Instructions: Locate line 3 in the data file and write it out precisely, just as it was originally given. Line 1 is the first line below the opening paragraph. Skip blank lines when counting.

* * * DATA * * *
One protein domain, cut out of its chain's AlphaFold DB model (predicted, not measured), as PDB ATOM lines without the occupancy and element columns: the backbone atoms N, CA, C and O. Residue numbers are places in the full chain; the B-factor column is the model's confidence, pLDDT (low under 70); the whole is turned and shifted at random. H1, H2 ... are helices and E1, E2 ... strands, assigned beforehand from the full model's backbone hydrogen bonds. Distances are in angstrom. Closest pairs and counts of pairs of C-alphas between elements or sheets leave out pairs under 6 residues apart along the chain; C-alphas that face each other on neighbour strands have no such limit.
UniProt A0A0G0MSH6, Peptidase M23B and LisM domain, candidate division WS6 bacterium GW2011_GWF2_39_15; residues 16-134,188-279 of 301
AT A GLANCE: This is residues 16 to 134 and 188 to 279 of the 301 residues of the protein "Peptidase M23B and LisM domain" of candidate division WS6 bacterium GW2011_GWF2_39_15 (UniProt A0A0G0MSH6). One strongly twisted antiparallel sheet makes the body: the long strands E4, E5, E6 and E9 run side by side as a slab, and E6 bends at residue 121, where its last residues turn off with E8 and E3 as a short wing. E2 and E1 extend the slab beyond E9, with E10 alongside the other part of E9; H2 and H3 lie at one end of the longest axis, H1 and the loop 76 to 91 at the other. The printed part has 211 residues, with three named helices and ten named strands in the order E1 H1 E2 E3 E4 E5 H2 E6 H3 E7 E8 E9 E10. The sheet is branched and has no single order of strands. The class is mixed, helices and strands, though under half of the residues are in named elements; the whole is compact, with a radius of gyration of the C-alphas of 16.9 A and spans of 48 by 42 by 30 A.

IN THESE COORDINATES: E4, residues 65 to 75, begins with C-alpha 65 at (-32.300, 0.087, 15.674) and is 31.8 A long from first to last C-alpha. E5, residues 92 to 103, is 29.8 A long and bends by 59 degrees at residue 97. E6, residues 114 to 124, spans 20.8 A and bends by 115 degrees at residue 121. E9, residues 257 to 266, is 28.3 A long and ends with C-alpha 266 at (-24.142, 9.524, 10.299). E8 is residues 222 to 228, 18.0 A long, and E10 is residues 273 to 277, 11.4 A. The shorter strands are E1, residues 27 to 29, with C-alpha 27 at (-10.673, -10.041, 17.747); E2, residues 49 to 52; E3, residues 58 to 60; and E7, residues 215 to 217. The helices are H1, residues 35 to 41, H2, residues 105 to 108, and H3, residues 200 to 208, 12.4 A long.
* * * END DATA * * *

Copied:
IN THESE COORDINATES: E4, residues 65 to 75, begins with C-alpha 65 at (-32.300, 0.087, 15.674) and is 31.8 A long from first to last C-alpha. E5, residues 92 to 103, is 29.8 A long and bends by 59 degrees at residue 97. E6, residues 114 to 124, spans 20.8 A and bends by 115 degrees at residue 121. E9, residues 257 to 266, is 28.3 A long and ends with C-alpha 266 at (-24.142, 9.524, 10.299). E8 is residues 222 to 228, 18.0 A long, and E10 is residues 273 to 277, 11.4 A. The shorter strands are E1, residues 27 to 29, with C-alpha 27 at (-10.673, -10.041, 17.747); E2, residues 49 to 52; E3, residues 58 to 60; and E7, residues 215 to 217. The helices are H1, residues 35 to 41, H2, residues 105 to 108, and H3, residues 200 to 208, 12.4 A long.